If you have allergies, you’re best with a wool or microfibre quilt. Wool is hypoallergenic, and the best ones should be chemical-free. Microfibre will give you a light and lofty feel while also being safe for you. Steer away from feather and down, especially if you suffer from hayfever.
When you have two people in a bed, it can be more difficult to find a quilt that suits both people perfectly. This is where natural fibres work best. This is because natural fibres absorb warmth from one person and either expel it or evenly spread it across to where it’s needed.
5. Easy care:
The ease of care of a quilt depends on the quilt filling. Quilts with a natural fill cannot be washed often as it affects their quality. They are best refreshed by airing on the clothesline in the sun (or partial sun) for a few hours each week. Microfibre or polyester quilts, on the other hand, can be washed often and are easy to care. So, if you are buying quilts for small children, a quilt with synthetic fill would be best.
Buy a quilt that is compatible with your season, climate and region. While the people of Tasmania and Brisbane would need heavier wool and down quilts, the people of Queensland and South Australia would require a lighter wool filling, bamboo, or cotton quilts.
7. Weight – Lightweight/Heavy:
One of the most crucial factors is the weight of the quilt. While heavy-weight quilts are ideal for cold winter nights, lightweight quilts are most suitable for summertime. Since quilts are also commonly described as light-, medium-, or heavy-weight, you can refer to a quilt’s density through the listed GSM (grams per square metre) and choose the one that best suits your needs and your climate.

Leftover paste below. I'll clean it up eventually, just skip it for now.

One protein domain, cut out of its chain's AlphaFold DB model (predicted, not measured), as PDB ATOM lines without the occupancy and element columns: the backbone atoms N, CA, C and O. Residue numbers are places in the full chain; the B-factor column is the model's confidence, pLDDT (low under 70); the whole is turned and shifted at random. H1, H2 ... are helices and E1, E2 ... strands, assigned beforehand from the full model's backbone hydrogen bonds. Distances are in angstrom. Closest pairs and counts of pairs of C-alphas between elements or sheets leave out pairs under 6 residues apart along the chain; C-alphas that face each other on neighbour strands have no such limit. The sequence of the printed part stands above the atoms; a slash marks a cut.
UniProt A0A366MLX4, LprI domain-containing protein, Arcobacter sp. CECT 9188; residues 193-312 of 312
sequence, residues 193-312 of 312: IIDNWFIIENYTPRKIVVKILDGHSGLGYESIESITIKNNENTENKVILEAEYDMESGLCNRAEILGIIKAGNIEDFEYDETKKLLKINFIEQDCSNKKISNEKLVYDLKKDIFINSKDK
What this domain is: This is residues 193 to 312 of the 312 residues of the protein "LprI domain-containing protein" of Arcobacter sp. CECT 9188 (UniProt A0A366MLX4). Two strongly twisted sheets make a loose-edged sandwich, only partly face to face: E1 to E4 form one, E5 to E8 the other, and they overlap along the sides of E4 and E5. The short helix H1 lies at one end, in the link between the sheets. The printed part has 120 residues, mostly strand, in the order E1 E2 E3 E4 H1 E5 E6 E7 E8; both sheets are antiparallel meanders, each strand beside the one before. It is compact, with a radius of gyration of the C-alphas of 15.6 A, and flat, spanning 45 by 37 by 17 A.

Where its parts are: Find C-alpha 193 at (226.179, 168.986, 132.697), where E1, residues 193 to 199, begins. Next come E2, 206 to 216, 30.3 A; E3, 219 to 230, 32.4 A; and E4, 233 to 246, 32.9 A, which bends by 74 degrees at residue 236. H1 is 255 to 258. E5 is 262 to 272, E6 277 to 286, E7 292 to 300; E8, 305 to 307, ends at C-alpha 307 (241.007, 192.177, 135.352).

The one thing that makes quilts a great addition to your room is their wide variety of colours and designs. There are quilts that are plain and made from just one fabric, and then there are quilts available in intricate designs. Choose a design that best complements your home decor.
A quality doona is dust-resistant, hypoallergenic, durable with a high thread count, and has a superior loft. Be sure to check these features when you buy a quilt.
The quilt sizes available in Australia are given below. This will help you understand which size would match your bed the best.
What is the difference between a Duvet, a Doona and a Quilt?
1. Quilt: A quilt, popularly known as bedspreads/coverlets in other cultures worldwide, is a bed covering that renders warmness. It is filled with a wide range of materials, such as down, feather, silk or wool, concerning various advantages.
2. Doona: A doona is the top layer of your bedding and is commonly referred for quilts or duvets in Australia. They are typically filled with manufacturing materials, while the term became a trademarked name for a bedding manufacturer in Australia.
3. Duvet: Duvet, which is the french for ‘down’, is often referred to as ‘comforters.’ However, they mean the same as a quilt or doona in Australia. These terms can be used interchangeably, but usually, you will need a quilt cover for it.